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There were no significant differences in the mean microcystin concentration by gender, race, or level of education achieved. Individuals who reported having direct contact with impacted water such as boating and fishing in the past 24 hours had a significantly higher mean nasal microcystin concentration than those with no direct contact during that timeframe.
"Ninety-five percent of the individuals screened had a nasal microcystin concentration above the detection limit of the assay," said Schaefer. "Only individuals screened at the end of the bloom period showed negative results. A relationship between nasal and water microcystin concentrations also was demonstrated."
Study participants were recruited at public locations near Stuart, which is located at the mouth of the St. Lucie estuary downstream from Lake Okeechobee, between July 30 and Sept. 30, 2018. After completing a questionnaire, sterile cotton swabs were used to collect a sample from the nasal mucosa, which were analyzed for microcystin concentration. Concurrently, researchers collected and analyzed a total of 47 surface water samples, collected bi-weekly during that same timeframe. Environmental concentrations of microcystin in water samples were analyzed by sampling location and sampling week to correspond with human sampling locations and dates.
"Recent funding from the Florida Department of Health will allow us to expand this research to evaluate the potential long-term health effects of exposure to blue-green and red tide algae at multiple sites in the state," said Schaefer.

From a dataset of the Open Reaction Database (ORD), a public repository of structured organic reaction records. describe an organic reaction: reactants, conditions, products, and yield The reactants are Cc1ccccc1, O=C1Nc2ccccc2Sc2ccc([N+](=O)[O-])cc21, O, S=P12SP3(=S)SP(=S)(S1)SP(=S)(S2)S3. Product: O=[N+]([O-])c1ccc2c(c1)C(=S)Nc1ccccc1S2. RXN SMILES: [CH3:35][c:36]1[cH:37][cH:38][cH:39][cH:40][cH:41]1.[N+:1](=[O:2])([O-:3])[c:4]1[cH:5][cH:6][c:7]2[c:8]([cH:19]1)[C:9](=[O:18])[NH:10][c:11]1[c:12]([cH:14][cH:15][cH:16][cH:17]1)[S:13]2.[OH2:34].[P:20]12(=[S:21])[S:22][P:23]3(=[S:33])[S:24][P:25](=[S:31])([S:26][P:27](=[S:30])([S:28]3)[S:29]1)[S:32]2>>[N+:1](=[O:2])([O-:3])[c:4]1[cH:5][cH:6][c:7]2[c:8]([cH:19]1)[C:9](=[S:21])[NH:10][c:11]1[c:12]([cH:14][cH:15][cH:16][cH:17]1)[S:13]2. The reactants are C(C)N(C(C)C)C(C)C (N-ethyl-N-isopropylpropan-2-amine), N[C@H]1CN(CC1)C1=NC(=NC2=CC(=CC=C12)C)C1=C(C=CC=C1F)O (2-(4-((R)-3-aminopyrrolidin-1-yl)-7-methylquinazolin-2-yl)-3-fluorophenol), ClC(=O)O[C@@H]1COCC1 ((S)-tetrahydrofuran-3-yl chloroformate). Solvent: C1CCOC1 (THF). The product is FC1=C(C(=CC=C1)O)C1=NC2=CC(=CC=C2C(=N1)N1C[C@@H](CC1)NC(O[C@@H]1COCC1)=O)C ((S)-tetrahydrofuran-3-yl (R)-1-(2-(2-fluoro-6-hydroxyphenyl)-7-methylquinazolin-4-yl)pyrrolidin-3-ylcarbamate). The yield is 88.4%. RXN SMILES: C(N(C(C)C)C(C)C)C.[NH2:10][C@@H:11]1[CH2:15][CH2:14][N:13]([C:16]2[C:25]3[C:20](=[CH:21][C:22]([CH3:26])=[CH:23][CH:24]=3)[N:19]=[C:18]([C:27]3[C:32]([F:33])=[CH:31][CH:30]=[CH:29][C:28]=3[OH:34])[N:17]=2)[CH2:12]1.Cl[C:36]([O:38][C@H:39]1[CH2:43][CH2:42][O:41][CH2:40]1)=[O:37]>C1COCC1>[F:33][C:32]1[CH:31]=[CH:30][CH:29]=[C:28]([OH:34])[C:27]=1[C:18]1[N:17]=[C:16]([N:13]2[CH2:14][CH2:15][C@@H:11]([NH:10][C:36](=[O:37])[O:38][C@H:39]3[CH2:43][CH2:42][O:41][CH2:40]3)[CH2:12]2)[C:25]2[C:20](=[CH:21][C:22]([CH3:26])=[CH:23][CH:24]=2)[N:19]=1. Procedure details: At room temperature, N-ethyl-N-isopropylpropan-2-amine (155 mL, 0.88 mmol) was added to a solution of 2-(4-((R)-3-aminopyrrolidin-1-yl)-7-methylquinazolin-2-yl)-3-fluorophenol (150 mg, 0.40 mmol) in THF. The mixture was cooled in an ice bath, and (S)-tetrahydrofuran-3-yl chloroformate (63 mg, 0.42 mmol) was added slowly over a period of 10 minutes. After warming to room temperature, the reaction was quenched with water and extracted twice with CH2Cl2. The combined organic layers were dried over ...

Study co-authors are James Sullivan, Ph.D., executive director of FAU's Harbor Branch; Luke Yrastorza, Nicole Stockley, Robert Grady, and Malcolm McFarland, Ph.D., all with FAU's Harbor Branch; Kathi Harvey, FAU's Christine E. Lynn College of Nursing; and John S. Reif, D.V.M, Department of Environmental and Radiological Health Sciences, Colorado State University.
"Analysis of other tissues also is needed to establish inhalation as an important route of exposure and systemic absorption," said Sullivan. "This study is a critical step in our ongoing efforts of the Center for Coastal and Human Health to understand and protect against the potential human health effects of harmful algal blooms." Source:
Florida Atlantic University Journal reference:
Schaefer, A.M., et al. (2020) Exposure to microcystin among coastal residents during a cyanobacteria bloom in Florida. Harmful Algae . doi.org/10.1016/j.hal.2020.101769 .
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